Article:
The idea for this post was inspired by Ron Baker of Verasage Institute.  After checking out some of his writings in recent months, I stumbled across one of his key concepts in the search for value.  The definition of value is contained in this formula:

Value = Customer Profit – Price

I modified Ron’s formula slightly to illustrate the point of this post.  What this formula means is that the value you provide to your client equals the increase in customer profit resulting from your legal work and value added services minus the price you’re charging for your legal work.

With all the fuss over alternative billing lately, many have been talking about the need to cut costs and run lean operations to make money in the face of decreasing prices for legal work.

However, the drive to cut costs to match dropping prices for your work is in the end a losing game.  There will always be someone who will undercut you on price, and there is no upside in this game.

Instead, you want to be the value leader, not the low-cost leader in today’s competitive legal environment. If you can achieve that, you will increase profits dramatically for both your client and your firm.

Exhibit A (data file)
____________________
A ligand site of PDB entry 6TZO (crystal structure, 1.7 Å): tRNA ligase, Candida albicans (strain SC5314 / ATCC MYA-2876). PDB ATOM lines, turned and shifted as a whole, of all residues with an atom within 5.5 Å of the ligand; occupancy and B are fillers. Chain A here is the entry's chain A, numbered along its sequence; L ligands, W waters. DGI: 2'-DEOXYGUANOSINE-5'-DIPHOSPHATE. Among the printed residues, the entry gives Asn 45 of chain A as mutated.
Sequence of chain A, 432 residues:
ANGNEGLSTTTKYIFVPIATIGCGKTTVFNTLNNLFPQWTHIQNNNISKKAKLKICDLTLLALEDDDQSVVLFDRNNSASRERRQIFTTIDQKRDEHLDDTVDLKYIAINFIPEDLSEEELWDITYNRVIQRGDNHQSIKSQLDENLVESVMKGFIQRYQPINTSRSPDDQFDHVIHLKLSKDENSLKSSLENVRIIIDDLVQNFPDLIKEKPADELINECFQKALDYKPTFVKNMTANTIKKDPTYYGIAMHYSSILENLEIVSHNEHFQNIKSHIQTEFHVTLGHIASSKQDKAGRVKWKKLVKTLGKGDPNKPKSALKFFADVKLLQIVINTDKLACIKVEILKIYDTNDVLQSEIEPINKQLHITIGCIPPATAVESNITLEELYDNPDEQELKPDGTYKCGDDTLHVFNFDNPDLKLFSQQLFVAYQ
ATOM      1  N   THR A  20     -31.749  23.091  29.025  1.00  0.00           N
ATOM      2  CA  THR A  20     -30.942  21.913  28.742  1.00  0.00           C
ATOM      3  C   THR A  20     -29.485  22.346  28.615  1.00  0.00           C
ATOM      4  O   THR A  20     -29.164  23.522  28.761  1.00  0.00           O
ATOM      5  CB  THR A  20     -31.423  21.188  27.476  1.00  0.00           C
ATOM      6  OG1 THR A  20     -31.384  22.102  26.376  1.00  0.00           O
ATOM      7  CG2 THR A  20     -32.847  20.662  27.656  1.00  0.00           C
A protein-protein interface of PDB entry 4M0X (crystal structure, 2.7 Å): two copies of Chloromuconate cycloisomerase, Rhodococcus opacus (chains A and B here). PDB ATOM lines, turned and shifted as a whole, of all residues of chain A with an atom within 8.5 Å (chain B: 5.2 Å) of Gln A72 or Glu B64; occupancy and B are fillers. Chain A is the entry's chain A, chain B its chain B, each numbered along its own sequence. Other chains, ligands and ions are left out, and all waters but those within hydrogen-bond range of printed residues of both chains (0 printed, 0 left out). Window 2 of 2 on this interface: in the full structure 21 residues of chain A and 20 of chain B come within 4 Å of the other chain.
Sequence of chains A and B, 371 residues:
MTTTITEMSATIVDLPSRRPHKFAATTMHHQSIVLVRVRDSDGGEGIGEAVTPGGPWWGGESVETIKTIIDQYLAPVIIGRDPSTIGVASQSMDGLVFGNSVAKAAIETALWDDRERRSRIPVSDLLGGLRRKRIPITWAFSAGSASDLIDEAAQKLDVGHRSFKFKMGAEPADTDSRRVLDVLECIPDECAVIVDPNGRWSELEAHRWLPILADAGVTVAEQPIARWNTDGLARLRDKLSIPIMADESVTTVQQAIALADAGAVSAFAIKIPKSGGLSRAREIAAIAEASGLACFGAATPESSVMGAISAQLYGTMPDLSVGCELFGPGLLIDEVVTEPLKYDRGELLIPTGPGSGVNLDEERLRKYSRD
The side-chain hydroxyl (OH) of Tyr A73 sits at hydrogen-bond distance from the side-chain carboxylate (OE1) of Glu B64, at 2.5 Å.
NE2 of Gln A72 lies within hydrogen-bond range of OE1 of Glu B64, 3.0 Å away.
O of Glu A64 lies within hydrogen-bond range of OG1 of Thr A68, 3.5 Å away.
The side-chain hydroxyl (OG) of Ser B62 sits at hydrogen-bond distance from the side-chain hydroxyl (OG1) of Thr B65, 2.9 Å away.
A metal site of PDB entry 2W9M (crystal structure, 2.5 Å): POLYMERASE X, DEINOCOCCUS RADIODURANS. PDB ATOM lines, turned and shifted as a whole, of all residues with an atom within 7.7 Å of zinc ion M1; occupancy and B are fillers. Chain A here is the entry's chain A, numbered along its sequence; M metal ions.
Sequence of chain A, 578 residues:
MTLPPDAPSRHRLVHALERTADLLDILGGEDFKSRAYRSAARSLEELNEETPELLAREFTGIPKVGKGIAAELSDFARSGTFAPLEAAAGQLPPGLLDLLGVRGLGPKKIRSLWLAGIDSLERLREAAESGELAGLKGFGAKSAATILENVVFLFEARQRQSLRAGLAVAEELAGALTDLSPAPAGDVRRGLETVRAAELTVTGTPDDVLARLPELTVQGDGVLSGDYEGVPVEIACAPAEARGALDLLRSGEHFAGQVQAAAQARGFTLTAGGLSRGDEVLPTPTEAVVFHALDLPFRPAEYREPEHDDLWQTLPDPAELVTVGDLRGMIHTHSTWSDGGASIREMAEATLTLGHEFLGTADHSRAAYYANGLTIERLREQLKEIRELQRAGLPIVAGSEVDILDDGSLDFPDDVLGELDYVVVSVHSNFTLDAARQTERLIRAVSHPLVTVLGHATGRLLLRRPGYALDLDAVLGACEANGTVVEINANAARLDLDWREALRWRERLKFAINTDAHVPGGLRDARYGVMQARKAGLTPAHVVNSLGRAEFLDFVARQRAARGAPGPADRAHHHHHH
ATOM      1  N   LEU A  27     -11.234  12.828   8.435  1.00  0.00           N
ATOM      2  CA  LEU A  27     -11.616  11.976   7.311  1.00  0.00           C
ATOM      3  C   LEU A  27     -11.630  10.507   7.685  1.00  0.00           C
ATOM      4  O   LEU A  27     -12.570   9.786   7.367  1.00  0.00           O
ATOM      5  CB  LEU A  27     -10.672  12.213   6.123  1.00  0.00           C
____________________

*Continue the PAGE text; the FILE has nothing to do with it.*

However, as the formula above indicates, the key is to focus on increasing your client’s profits first when adding value.  If you do, and you can demonstrate the impact this value has on your client’s bottom line, you will remove the pressure on price, thereby increasing your own profitability.

This is a complete rethink of the normal law firm approach to focus on their own profits first.  But if you think it through, you’ll realize your efforts are best spent on increasing client profits first, as your profits will follow in due course, and dramatically so if you do it right.

How can you increase value?